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TOPIC: Best way to calculate calories burned

 
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April 14, 2013 8:09 AM
I have begun exercising along with counting my calories. I am not entirely sure on how best to calculate how many calories I burn. I have heard that you can't really trust what the machine (treadmill/elliptical) says. And I also take classes zumba/step/pilates and don't really have any idea how to calculate this. Suggestions?
April 14, 2013 8:11 AM
Heart Rate Monitor.
  29108572
April 14, 2013 8:14 AM
A Heart Rate Monitor (HRM) will give you the closest figure, but if you don't have one, then you can use the machine's figure as an estimate, or else use the figures in MFPs database.
  3627003
April 14, 2013 8:15 AM
QUOTE:

Heart Rate Monitor.


This!
  20997660
April 14, 2013 8:15 AM
HRM. I have a Polar FT4, best $80 bucks I've ever spent.
  24796150
April 14, 2013 8:17 AM
There is no exact science and at best you are shooting for an estimate, that being said I myself have used a Polar FT60 heart rate monitor. I went with this particular monitor because it allows me to manually set it up even with my Vo2 max which allows for a little more accurate calorie burn number. That being said I have monitored and logged and ate back my calories burned until a found that optimal range for my own personal situation. I eat back roughly 85% of my calories burned leaving 15% for error in accuracy of the HRM and my own logging.... Best of Luck to you......
  12269569
April 14, 2013 8:17 AM
You can get a HRM, I have a PolarF7 and it works great. I have found that it calculates a lower burn by about 10_15% for kickboxing,running and about 30_40% than the elliptical machine. I love using mine for strength training and I do a lot of group workout classes, and run outside so it gives me a better calorie burned than mfp does.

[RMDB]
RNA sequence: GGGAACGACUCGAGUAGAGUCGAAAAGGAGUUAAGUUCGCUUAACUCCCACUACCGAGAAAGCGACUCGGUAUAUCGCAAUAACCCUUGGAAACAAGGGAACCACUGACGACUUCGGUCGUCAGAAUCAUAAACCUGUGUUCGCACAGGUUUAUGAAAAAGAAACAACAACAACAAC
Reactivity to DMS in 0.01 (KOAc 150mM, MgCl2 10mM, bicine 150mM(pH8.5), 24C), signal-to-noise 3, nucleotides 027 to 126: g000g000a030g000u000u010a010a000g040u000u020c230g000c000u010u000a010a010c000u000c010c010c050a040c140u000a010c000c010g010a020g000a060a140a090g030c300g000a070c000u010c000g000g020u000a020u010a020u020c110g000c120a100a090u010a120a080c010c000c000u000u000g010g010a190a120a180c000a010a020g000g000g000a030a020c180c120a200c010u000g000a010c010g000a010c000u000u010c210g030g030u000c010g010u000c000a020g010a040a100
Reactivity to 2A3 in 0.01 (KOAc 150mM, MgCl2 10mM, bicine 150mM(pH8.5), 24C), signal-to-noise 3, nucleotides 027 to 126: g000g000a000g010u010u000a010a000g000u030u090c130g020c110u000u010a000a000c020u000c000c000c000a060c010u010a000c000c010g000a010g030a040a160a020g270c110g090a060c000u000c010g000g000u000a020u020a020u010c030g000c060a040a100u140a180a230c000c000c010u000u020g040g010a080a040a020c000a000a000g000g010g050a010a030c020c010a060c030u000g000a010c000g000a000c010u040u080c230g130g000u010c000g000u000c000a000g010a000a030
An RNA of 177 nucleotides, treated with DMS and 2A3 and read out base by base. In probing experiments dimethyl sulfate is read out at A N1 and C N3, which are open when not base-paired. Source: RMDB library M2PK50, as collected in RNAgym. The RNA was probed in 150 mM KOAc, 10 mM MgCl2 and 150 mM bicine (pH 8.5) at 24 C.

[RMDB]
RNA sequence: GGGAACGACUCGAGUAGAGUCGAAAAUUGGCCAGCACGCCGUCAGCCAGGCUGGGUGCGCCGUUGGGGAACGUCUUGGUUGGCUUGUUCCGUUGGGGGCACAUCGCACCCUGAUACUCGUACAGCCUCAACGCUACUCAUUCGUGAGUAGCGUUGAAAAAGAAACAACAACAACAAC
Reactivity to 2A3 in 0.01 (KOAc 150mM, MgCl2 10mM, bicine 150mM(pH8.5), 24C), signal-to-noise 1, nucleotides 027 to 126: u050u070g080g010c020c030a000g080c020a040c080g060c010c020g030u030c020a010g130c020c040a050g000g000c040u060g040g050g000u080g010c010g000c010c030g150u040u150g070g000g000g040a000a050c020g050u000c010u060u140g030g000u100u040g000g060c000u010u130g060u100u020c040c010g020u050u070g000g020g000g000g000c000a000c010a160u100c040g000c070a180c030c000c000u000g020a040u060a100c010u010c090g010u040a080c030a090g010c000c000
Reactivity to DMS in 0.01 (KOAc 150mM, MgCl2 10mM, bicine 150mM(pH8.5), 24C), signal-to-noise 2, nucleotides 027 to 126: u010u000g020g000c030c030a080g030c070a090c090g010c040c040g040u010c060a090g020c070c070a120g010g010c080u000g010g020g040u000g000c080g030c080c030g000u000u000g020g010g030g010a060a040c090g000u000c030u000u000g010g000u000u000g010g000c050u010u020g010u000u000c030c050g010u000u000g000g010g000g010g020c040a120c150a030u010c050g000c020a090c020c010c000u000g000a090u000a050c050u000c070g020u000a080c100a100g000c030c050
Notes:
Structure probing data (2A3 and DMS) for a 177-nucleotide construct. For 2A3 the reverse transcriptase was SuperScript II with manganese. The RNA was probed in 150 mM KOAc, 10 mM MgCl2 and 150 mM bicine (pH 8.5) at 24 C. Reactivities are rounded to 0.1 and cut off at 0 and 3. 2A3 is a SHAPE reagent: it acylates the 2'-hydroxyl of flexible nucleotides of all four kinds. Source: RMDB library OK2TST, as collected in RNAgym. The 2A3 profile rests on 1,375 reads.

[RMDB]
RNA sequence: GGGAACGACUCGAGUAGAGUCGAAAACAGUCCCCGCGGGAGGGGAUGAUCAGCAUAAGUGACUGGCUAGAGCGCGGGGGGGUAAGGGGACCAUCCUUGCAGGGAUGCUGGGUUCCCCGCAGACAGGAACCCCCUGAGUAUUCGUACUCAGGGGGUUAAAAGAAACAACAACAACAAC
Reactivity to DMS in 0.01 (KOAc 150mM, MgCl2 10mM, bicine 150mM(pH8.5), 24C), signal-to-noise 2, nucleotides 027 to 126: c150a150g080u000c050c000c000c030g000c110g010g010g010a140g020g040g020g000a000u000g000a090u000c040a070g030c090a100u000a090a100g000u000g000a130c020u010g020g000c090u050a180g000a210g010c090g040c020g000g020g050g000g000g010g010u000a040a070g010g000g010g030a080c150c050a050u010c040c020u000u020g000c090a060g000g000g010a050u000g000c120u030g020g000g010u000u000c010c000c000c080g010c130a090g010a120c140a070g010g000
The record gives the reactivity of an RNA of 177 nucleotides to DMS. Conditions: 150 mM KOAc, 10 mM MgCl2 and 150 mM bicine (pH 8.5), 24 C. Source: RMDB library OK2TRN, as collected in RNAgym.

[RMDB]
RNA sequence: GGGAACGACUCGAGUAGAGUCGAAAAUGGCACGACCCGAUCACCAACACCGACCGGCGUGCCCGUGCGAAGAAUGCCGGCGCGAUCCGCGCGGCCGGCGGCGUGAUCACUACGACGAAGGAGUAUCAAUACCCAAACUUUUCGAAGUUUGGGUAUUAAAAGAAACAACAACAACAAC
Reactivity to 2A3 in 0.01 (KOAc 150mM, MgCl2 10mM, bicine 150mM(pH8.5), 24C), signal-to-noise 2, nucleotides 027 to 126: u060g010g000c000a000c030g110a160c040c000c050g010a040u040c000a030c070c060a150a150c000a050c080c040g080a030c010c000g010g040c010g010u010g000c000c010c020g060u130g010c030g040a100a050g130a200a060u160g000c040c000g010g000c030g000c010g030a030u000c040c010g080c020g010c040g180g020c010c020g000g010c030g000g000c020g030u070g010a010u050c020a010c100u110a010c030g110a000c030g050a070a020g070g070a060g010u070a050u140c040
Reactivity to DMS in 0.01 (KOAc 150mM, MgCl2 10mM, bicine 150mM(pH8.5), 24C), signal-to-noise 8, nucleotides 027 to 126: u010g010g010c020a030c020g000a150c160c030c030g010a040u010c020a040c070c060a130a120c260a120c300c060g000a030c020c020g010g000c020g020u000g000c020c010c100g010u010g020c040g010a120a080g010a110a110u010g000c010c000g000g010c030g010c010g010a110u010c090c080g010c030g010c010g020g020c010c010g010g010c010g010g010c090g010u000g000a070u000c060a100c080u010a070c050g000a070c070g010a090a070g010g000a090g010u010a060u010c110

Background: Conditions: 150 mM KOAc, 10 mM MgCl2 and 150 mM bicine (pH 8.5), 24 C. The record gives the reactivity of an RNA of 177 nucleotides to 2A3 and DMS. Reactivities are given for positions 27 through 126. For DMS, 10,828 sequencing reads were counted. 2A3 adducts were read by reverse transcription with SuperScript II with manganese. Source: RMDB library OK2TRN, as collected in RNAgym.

Edited by SASSYnCHICago On April 14, 2013 8:20 AM
  9085942
April 14, 2013 8:18 AM
bump
April 14, 2013 8:19 AM
I good quality HRM is the most accurate...but still and estimate. I'm partial to Polar models (I have an ft4). They have been independently tested and show to be about 75% accurate. When I was using the MFP method and eating back exercise calories burned, I just ate back 70% of them or so to account for that estimation error. That worked well for me. I eventually got myself into enough of a routine that I just went with the TDEE method and assumed exercise in my activity level...which is also working well for me.
April 14, 2013 8:20 AM
Gym machines such as elipticals and treadmills and such are calibrated (in general) for 170-180 pound people, so base the numbers accordingly. I use about 50-80% of MFP's suggestion on calorie expenditures for activities and exercise. This is based on cross referencing to other databases. I find in general, MFP to be on the high side, that is if it says 100 calories were burned for X activity, that it is simply too high of an estimate. You could go way wrong eating back your exercise calories that are over-estimated by the database. Err if you will on the conservative side and you may accomplish better long term results. This has been my experience over about a 2 year period. Good luck.
April 14, 2013 8:20 AM
I have heard a bit about the fitbit and jawbone things. Would these work or are they more for everyday movement rather than working out?
April 14, 2013 8:21 AM
I have the Polar FT40. It can calculate your resting heart rate, so it can better calculate your calories burned. I have had it a year and like it. It has taught me that myfitnesspal really overestimates calories burned.
  12884220
April 14, 2013 8:23 AM
All the devices, including HR monitors, Fitbits, and so on work. I thought they were pretty cool at first, then decided I didn't want another device in my life.

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